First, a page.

Published on March 7, 2014
ORGANIZATIONA L CULTURE
Group Members Shubhangi Bhirud Kaustubh Barve Aditya Bhimanawar Hasti Bhanushali Jignesh Bhavsar Yogita Bhadekar
What is Culture Culture is the unique dominant pattern of shared beliefs, assumptions, values, and norms that shape the socialization, symbols, language and practices of a group of people. The attitudes and approaches that typify the way staff carry out their tasks. Culture is developed and transmitted by people, consciously and unconsciously, to subsequent generations.
ORGANIZATIONAL CULTURE “A pattern of basic assumptions that the group learned as it solved its problems of external adaptation and internal integration, that has worked well enough to be considered valid and, therefore, to be taught to new members as the correct way to perceive, think and feel in relation to those problems.”
Elements of Organizational Culture Innovation and Risk Taking Attention to Detail Outcome Orientation Team Orientation Aggressiveness Stability
Functions of Organizational Culture Culture provides a sense of identity to members and increases their commitment to the organization Culture is a sense-making device for organization members Culture reinforces the values of the organization Culture serves as a control mechanism for shaping behavior
Types of Organizational Culture The basic types of organizational culture are: 1. Bureaucratic 2. Clan 3. Market 4. Entrepreneurial
Bureaucratic Culture In this type of culture the behaviour of employees is governed by formal rules and standard operating procedures. Such a culture creates stability. Organizations with bureaucratic culture tend to produce standardized goods and services, examples: Government ministries Fast food establishments
Clan Culture In a clan culture the behaviour of individuals is shaped by tradition, loyalty, personal commitment, extensive socialization and selfmanagement. A clan culture achieves unity through socialization. Long-term employees serve as mentors Members are aware of the organization’s history and have an understanding of the expected manner of conduct and organizational style. Members share feelings of pride in membership.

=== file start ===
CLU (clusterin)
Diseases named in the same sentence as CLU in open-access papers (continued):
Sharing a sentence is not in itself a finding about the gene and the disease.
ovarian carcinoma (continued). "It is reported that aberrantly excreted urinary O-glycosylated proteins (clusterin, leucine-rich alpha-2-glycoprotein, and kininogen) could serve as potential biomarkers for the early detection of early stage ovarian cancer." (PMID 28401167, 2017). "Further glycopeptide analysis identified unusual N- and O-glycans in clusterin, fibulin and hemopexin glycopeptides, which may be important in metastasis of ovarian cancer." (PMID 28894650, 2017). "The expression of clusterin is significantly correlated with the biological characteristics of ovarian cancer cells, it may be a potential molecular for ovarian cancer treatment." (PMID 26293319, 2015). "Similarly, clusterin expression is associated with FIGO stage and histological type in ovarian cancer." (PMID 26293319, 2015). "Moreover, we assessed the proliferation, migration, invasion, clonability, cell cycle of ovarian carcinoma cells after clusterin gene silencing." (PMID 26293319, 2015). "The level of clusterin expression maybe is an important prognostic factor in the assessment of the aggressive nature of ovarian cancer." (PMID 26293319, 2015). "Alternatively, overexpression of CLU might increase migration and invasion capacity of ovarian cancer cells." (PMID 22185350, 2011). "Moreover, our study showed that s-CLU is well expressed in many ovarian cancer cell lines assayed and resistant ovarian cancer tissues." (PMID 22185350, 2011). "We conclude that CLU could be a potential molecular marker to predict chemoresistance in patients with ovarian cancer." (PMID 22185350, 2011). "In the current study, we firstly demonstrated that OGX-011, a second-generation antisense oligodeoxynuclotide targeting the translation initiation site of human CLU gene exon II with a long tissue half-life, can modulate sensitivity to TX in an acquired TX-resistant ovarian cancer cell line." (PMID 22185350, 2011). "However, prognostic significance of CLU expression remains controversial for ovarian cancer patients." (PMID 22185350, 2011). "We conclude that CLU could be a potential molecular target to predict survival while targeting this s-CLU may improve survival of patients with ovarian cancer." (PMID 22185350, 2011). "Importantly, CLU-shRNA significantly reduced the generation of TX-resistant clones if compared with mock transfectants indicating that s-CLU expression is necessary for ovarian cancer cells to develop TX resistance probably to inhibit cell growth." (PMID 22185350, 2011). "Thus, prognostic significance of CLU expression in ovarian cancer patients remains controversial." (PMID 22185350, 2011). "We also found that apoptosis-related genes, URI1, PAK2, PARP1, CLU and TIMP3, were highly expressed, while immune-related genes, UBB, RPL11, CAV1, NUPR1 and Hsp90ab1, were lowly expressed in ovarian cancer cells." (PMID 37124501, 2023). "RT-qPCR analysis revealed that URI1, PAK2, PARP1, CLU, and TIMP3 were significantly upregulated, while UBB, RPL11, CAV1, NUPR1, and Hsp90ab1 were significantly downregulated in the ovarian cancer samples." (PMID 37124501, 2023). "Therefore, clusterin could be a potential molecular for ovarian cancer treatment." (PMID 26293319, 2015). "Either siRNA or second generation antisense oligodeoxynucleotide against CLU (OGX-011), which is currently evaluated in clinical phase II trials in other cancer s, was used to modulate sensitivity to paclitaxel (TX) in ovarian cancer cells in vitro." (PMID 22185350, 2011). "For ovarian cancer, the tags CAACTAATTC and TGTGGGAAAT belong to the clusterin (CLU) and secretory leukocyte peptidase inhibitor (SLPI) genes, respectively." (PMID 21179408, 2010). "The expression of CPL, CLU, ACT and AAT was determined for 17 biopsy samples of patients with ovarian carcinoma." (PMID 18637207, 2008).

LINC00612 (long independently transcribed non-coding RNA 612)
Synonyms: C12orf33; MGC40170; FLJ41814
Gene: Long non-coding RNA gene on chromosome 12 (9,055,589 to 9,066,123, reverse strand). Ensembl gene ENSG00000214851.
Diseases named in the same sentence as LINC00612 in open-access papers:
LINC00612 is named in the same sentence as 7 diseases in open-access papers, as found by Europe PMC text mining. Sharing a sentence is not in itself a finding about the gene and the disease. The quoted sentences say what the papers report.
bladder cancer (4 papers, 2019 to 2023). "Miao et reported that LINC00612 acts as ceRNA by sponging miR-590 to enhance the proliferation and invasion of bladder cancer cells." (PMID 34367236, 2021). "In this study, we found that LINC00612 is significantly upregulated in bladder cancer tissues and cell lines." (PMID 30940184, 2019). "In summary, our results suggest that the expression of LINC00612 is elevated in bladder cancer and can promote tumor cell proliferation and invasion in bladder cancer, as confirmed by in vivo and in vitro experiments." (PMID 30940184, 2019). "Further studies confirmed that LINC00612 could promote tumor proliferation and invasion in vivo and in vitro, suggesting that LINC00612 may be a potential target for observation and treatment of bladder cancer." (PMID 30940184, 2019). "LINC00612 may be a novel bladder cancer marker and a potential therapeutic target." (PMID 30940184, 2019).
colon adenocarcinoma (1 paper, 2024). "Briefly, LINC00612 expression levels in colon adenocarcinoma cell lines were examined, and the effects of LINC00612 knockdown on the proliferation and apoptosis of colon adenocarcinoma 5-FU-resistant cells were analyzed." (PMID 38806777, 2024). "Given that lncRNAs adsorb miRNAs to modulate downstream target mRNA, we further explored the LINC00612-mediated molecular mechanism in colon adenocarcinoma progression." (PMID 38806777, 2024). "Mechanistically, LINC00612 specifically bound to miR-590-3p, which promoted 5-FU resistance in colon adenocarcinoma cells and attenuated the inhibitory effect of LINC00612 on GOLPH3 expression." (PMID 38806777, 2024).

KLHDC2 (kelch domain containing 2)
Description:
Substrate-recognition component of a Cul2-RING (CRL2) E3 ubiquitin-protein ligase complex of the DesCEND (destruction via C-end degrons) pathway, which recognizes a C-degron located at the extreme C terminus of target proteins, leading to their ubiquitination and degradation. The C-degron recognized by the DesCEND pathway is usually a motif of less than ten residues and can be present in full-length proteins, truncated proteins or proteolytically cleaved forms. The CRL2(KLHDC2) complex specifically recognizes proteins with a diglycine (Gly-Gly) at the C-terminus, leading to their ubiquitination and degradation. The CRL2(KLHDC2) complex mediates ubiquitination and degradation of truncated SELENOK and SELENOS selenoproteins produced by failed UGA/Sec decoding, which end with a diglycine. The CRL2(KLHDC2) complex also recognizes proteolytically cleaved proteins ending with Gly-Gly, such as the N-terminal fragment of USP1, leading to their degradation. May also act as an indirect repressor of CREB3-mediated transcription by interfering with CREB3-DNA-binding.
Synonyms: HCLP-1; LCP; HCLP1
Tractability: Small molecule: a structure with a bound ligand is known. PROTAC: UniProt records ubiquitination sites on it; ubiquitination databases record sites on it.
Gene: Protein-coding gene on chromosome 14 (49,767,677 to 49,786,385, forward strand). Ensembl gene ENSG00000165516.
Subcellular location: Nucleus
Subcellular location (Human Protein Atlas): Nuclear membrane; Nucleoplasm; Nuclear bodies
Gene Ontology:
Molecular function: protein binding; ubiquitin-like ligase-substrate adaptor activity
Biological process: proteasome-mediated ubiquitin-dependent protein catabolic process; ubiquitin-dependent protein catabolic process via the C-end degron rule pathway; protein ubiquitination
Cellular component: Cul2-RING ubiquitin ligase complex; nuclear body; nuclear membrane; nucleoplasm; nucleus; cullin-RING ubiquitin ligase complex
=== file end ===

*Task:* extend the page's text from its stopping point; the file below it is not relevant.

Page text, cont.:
Market Culture In a market culture, the values and norms reflect the significance of achieving measurable and demanding goals mainly concerning those that are financial and market based. Companies with a market culture tend to focus on: Sales growth Profitability Market share In a market culture the relationship between individuals and the organization is contractual (previously agreed). Individuals are responsible for their performance; whereas the organization promises specific rewards for levels of performance. Managers are not judged on their effectiveness as role models
Entrepreneurial Culture Organizations existing in the context of an entrepreneurial culture are characterized by high levels of risk taking and creativity. There is a commitment to experimentation, innovation, and being Steve Jobs – Apple
Stories Rituals How Employees Learn Culture/ How it is “reinforced” Language Material Symbols
Stories and Legends Social prescriptions of desired (undesired) behavior Provides a realistic human side to expectations Most effective stories and legends: Describe real people Assumed to be true Known throughout the organization Are prescriptive
Rituals and Ceremonies Rituals programmed routines (eg., how visitors are greeted) Ceremonies planned activities for an audience (eg., award ceremonies)
Physical Structures/Symbols Building structure -- may shape and reflect culture Office design conveys cultural meaning Furniture, office size, wall hangings Courtesy of Microsoft Corp.
Artifacts Artifacts are the physical things that are found that have particular symbolism for culture The purpose of Artifacts are as reminders and triggers
Language Language is a shared system of vocal sounds, written signs, and/or gestures used to convey meaning among members of a culture. The Nike swoosh was inspired by the Greek goddess Nike, the winged goddess of victory. The swoosh symbolizes her flight. It conveys the meaning of a brand of sports shoes
Socialization Socialization is the process by which people lean valves, norms, behaviours and social skills. It is the means by which new members are brought into a culture.